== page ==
|1,500 (in 129 skyboxes) (VIP seats)|
|6,600 (Business seats)|
|Country||United States of America|
|Construction||06.1999 - 07.2001|
|Design||Populous, WTW Architects|
|Contractor||Hunt Construction, Mascaro|
|Address||100 Art Rooney Avenue, Pittsburgh, PA 15212-5721|
Description: Heinz Field
Construction of the stadium began in mid-1999, when the old Three Rivers Stadium was still standing nearby, before being imploded. Some 12,000 tons of steel were used to build the stands and besides structural role the steel is also a distinctive aesthetic element of the ground, as wished by Pittsburgh Steelers owners. They asked HOK Sport (now Populous) to make the steel industry history visible in the new stadium’s identity.
Construction took almost exactly two years. More controversy was raised by the budget of $281 million, covered from public funds. Despite the stadium formally still being public property, it was transferred to Steelers and Panthers management after opening. And despite two football teams being hosts here, the ground was opened with a live concert by ‘N Sync.
The stadium has stands from three sides, with south end being left open to the Ohio River and downtown panorama. That end was used for temporary expansions for largest events and is the site of potential permanent expansion in the future.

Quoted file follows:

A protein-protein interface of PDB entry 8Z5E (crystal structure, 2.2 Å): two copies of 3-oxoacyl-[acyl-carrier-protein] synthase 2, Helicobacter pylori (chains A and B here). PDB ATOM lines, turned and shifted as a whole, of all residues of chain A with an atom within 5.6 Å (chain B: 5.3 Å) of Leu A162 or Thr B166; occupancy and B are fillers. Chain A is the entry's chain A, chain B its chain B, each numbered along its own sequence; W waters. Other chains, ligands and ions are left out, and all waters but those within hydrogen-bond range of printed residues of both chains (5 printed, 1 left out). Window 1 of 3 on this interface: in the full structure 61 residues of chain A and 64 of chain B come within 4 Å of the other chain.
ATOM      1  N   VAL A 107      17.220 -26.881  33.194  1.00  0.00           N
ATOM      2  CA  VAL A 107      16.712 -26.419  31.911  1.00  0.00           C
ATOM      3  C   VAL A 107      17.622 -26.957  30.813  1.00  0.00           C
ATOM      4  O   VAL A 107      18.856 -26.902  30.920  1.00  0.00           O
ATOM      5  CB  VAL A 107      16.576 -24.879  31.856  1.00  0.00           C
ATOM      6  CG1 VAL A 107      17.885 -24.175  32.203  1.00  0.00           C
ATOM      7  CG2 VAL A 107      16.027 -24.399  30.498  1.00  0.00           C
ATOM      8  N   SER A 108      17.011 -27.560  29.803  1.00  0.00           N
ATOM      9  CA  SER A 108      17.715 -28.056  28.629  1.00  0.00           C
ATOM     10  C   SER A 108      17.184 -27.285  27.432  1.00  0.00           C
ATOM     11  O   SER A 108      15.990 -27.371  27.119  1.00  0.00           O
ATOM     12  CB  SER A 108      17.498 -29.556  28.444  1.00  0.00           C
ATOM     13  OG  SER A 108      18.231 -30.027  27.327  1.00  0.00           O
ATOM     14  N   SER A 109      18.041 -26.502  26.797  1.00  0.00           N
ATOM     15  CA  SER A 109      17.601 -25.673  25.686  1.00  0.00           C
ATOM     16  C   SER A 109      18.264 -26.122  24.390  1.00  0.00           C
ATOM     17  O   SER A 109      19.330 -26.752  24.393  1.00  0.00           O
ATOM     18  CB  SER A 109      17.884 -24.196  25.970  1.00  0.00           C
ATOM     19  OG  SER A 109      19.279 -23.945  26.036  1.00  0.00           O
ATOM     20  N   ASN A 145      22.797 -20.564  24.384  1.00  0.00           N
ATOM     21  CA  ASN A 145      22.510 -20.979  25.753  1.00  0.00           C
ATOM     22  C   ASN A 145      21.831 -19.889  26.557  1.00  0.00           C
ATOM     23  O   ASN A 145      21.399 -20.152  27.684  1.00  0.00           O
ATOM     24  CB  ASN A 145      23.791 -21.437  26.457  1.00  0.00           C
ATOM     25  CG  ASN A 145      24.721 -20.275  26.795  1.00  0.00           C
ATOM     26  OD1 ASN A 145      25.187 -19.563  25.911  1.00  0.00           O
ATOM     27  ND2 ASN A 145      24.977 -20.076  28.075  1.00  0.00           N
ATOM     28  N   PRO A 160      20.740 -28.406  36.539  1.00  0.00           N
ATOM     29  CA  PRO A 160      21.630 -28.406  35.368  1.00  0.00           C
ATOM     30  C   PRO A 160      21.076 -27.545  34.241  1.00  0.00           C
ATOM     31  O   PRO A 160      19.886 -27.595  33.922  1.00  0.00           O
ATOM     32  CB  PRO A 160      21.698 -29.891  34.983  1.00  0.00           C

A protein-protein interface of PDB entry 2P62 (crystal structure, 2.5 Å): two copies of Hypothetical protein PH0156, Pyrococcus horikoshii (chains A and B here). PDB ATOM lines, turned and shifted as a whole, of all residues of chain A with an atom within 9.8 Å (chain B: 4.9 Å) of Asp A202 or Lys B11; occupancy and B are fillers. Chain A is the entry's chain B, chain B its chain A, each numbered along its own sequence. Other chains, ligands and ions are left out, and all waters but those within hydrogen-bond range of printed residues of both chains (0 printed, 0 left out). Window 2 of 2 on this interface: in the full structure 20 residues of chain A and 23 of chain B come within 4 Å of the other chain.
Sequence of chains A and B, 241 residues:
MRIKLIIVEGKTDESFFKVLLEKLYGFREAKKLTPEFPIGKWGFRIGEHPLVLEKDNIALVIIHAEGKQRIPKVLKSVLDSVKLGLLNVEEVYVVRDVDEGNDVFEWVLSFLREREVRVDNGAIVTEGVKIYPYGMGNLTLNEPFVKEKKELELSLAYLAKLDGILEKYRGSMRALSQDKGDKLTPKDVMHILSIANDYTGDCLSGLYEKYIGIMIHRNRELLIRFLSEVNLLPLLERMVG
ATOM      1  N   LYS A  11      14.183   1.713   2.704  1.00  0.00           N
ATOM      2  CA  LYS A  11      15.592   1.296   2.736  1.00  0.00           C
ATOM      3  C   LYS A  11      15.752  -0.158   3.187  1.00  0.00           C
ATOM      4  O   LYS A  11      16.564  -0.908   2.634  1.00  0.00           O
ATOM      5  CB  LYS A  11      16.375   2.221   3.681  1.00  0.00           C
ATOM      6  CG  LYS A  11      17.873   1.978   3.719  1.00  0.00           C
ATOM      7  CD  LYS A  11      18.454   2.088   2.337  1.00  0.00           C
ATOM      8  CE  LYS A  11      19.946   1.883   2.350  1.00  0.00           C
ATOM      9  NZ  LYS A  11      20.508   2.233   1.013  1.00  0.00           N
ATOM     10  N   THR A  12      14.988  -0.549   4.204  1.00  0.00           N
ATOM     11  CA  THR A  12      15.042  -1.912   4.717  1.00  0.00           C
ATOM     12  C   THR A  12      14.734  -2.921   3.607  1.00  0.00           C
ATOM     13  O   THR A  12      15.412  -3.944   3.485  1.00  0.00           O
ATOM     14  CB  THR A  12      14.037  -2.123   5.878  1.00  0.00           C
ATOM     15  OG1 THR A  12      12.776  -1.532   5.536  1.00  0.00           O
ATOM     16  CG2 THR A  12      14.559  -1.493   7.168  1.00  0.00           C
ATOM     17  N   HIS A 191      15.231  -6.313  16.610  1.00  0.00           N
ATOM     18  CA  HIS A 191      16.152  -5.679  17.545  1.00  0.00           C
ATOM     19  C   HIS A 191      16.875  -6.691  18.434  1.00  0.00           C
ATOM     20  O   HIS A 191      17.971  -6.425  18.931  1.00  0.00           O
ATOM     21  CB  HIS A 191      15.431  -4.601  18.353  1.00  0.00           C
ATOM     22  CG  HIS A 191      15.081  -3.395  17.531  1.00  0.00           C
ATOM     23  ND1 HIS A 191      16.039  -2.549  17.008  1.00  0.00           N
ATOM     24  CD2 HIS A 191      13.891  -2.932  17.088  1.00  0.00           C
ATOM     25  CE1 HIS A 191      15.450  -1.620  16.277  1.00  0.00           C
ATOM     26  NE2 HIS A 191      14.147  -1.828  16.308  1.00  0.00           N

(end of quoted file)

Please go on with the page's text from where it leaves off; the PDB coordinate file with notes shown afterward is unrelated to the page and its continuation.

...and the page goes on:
The naming rights were acquired by food processing giant Heinz in 2001. The deal, worth some $57 million, lasts until 2021. Ten years more is the minimum tenancy for NFL-franchsie Steelers.
USA: One-year extension of naming rights at Heinz Field
Pittsburgh based NFL stadium will keep its name through the 2021 season. A 20-year naming rights deal with Kraft Heinz Company has been just extended. But only for one year.
COVID-19 crisis: Growing uncertainty over NFL season
With just 2 months to go, reopening of the economy is being reversed as COVID-19 infections are through the roof in some states. Instead of rumours about full stadia it again seems more likely that NFL will be played behind closed doors.
USA: Players and coaches with microphones?
In an attempt to bring more fans to NFL games, the league authorities are planning to plant microphones onto players and coaches, allowing everyone to hear what they say. According to Sports Business Journal, it’s a matter of a couple upcoming seasons.
USA: What’s better for matchday experience than a camera in the changing rooms?
American Football league NFL continues its efforts to compete with TV broadcasting. In another attempt to get fans off their couches and into the stands, the league has just mandated… changing room cameras.
USA: Bar-type standing terraces growing in the NFL?
An executive of the NFL predicts that future stadiums may be less about watching the game and more about a bar-type atmosphere of special decks with standing room. LA Times and NBC report.